a cumulative fill rate of about 98. which allowed users to easily probe and find performance indicators for different products/locations. Prompt creation of exception reports enabled early warning of potential problems and immediate reaction by inventory planners. users could launch the appropriate application directly. at the field parts distribution center (PDC) level. . Quell was expecting a payback by the end of year 2000. Using personalized MyCommerce home pages. We believe. We have 12 forecast demand measurements.200 line orders out of 220. reports and annotation notifications. and set up different forms of information retrieval (performance alerts. The applications improved business velocity by shrinking decision cycle times. Advanced alerts of inventory and supply conditions at the regional warehouses. we have reduced safety stock by $7. 6 metrics and key performance indicators (KPI) were calculated and reports generated. we expect to save about $10 million of excess transportation charges. By improving the customer service level. based on business rules and control hierarchies (i. managers could quickly pinpoint problems. This improved fill rate represented an equivalent of $10 million savings annually in transportation costs by eliminating referral orders while increasing market share. and improved visibility into supplier delivery quantity.e. users could get all required information in one place for fast decision-making. but SeeCommerce offered the payback within 12 weeks after implementation. The Mopar Parts Group discovered $4. take proactive actions. Quell was pleased with the success of the SeeCommerce implementation: SeeCommerce gave us information at our fingertips. and helped planning and forecast managers see how they were doing daily. with their help.5 percent could be achieved (Exhibit 9) within the first three to five days. SeeChainTM Demand. SeeChainTM Inventory. Initially. Finally. By reducing the decision cycle time we are now able to do many things. and SeeChainTM Supplier offered the Mopar Parts Group real-time supply chain performance visibility. timelines and quality enabled the immediate fill rates to improve by 1 percent. The Mopar group expected to reduce backorder of about 2. increased flexibility allowed planners to address remaining inefficiencies in inventory management. SeeChainTM had a simple tree structure for navigation.). which affects the level of aggregation in the reports).5 million in avoidable on-order inventory within a week after implementation. in terms of forecasted demand versus actual shipments to dealers and stocking levels. the span of control for the respective KPIs. This way.<Case Title> <Case Number> p. The use of SeeChainTM Supplier also improved supplier performance substantially. Based on the respective information. we can further reduce safety stock by $20 million in year 2001. and expected to save tens of millions per year from reduced safety-stock inventory and dealer order-line improvement.5 million within the first six months. and at different aggregation levels (see Exhibit 8). by reducing the forecasting error. After three months of using the SeeChainTM application. users could have the screen layout designed according to taste.000 total line orders daily. For instance. As a result. 17 inventory measurements and 30 supplier performance measurements that allow us to keep a close watch over the key operating parameters. etc. e- mails. and promptly respond to unplanned changes.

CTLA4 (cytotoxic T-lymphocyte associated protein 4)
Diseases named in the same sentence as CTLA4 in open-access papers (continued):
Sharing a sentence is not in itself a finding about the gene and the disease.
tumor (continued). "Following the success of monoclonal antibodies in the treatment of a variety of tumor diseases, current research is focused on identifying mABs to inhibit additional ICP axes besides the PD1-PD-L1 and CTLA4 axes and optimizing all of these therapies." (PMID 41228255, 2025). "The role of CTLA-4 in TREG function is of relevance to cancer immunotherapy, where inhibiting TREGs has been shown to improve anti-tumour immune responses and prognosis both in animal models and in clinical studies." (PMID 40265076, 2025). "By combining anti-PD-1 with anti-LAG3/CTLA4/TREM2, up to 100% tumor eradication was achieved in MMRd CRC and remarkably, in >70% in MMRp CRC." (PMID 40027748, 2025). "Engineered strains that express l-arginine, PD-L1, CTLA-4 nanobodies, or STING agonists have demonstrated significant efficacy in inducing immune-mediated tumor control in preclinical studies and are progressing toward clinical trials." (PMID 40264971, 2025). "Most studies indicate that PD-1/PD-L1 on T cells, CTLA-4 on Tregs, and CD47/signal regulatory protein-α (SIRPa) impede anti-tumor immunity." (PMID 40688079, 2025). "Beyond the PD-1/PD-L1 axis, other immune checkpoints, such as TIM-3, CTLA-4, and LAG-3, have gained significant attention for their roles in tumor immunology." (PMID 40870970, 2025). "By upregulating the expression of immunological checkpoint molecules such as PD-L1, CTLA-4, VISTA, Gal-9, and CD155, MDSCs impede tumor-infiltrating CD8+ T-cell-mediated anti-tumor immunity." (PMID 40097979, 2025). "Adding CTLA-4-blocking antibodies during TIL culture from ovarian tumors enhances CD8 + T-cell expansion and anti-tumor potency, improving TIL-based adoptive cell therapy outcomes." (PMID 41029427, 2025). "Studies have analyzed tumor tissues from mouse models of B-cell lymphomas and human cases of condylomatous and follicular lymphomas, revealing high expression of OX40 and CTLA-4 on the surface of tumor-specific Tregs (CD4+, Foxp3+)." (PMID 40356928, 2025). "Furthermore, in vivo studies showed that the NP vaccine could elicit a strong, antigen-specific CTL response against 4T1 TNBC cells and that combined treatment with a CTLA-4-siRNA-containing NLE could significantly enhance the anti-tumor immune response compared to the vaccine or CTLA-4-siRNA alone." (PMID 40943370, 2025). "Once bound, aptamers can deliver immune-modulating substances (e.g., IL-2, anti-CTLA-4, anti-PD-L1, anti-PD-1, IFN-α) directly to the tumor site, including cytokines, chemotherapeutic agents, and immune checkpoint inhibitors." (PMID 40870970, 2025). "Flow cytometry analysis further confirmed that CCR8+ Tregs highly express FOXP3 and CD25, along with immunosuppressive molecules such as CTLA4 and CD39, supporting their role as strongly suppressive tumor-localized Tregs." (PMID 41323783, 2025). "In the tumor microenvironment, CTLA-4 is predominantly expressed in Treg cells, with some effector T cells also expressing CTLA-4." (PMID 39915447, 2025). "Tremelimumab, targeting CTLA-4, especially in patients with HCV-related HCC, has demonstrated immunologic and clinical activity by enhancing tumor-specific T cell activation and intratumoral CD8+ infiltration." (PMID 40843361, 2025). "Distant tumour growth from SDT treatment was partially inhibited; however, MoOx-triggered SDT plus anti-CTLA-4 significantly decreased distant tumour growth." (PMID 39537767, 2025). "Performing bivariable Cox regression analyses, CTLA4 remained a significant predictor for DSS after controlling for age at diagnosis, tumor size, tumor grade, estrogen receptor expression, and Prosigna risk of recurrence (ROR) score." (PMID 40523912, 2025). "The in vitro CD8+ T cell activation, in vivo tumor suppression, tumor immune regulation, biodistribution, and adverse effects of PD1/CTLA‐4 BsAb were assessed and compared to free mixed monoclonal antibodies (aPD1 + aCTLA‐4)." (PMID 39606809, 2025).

Quell was now faced with another major challenge. However. he wondered which performance measures would be most critical for the Mopar Parts Group to monitor in this new era. As he entered into the conference room for his meeting with top executives. Since the economy had slowed down. . he had to figure out how he could further improve the service supply chain in this environment. 7 The SeeCommerce implementation was undoubtedly a great success.<Case Title> <Case Number> p.